- The Washington Times - Friday, January 18, 2002

In philanthropy, the single largest recipient of giving is religion.

But religious giving is down and slipping further.

Some blame the September 11 terrorist attacks for the slowdown.

But researchers said the paucity in donations began well before the attacks and reflected a greater malaise, especially among the young who were not keeping up with their parents in giving levels. Surveys show about three in 10 baby boomers and Generation Xers attend church.

"The church is not training people to be generous or to live up to their potential," says Sylvia Ronsvalle of Empty Tomb Inc., a Christian think tank in Champaign, Ill., that studies giving patterns.

"The World War II generation was trained to do the right thing. But after that, there was a void of teaching in the churches as to what the right thing was to do. Baby boomers have asked what is the right thing, but if they can't see the content, they will not give."

Catholics, particularly, aren't generous, Villanova University professor Charles E. Zech reports in his book "What Catholics Don't Give and What Can Be Done About It."

"People sit in the pew and say, 'What's the difference they're not going to miss my money,'" he says. "When you've got a whole parish saying that, you've got a problem."

As September 11 has demonstrated, people do give when asked, but it is with a "felt needs" approach toward tangible goals, like building improvements or extra staff.

"People like big buildings and staffs," Mrs. Ronsvalle says, "so churches have transformed their message into making people happy rather than transforming their society. People are not using their money as a way to impact the community.

"Most denominations do an abysmal job insofar as providing practical feedback to congregations as to what their money accomplishes, so people just give to what they can see, such as a new organ."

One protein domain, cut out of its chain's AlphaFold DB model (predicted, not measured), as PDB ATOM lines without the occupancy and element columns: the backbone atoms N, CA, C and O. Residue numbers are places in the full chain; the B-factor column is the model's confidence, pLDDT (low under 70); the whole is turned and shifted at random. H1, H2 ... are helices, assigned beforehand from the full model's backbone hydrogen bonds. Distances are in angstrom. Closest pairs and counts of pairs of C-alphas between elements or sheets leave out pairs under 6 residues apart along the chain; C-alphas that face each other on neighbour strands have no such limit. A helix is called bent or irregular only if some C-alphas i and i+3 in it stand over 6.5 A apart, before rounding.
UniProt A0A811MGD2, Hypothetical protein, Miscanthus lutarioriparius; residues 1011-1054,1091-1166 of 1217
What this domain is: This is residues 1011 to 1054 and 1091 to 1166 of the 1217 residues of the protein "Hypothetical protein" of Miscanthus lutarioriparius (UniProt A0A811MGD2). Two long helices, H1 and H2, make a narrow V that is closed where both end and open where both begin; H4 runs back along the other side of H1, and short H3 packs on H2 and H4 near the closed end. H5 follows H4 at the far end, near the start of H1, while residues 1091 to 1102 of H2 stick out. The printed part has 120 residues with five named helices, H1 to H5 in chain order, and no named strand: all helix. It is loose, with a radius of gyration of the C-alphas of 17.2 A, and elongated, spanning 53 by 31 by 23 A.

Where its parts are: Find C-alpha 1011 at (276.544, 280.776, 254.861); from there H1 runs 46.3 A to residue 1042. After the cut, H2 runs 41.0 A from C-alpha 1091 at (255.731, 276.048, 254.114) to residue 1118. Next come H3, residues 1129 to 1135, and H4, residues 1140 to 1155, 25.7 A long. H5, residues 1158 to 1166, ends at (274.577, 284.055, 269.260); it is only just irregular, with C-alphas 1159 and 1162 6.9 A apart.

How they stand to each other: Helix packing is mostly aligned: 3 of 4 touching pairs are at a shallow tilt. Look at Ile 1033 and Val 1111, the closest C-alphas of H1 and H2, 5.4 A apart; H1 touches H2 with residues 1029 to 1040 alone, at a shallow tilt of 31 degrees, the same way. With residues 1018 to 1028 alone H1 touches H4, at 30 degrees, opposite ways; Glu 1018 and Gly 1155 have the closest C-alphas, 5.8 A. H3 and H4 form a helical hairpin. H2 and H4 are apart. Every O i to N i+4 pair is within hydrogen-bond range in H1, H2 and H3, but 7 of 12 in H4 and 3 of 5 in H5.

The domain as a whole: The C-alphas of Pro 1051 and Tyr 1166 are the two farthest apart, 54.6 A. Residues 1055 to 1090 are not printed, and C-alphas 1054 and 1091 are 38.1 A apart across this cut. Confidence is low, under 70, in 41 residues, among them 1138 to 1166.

Para-church organizations likewise have seen drops in giving. Focus on the Family, the giant evangelical Christian ministry based in Colorado Springs, dropped plans to stage a three-day 25th anniversary celebration at the U.S. Air Force Academy football stadium. Part of the reason was a drop in donations to the ministry, founded by psychologist James Dobson. Instead, the celebration will be an invitation-only event in Denver, featuring Christian speakers and musicians.

The Ventura, Calif.-based Barna Research Group, which monitors church statistics, says the median church operating budget is $123,000, less than what some Americans take home as a single salary. Their calculations showed church giving in dollars went up 78 percent between 1987 and 1997, perhaps the result of older church members donating to religious causes instead of saving for their families.

But what happens when these older members are gone? David Keneman, a spokesman for the Barna Group, says baby busters people in their 20s and 30s are simply less likely to give to anything, especially a local congregation.

"Baby boomers, in their mid-30s to mid-50s, are generous donors but do not assume they ought to give to churches," he says. "They are value donors, giving to organizations they perceive to give them personal benefits or significant, unduplicated value to society.

"Unlike their elders, boomers and busters do not automatically make a lifelong commitment to one nonprofit organization. Boomers and busters evaluate every dollar they give. Just because you got something from them in 2002 doesn't mean you'll get a donation in 2003."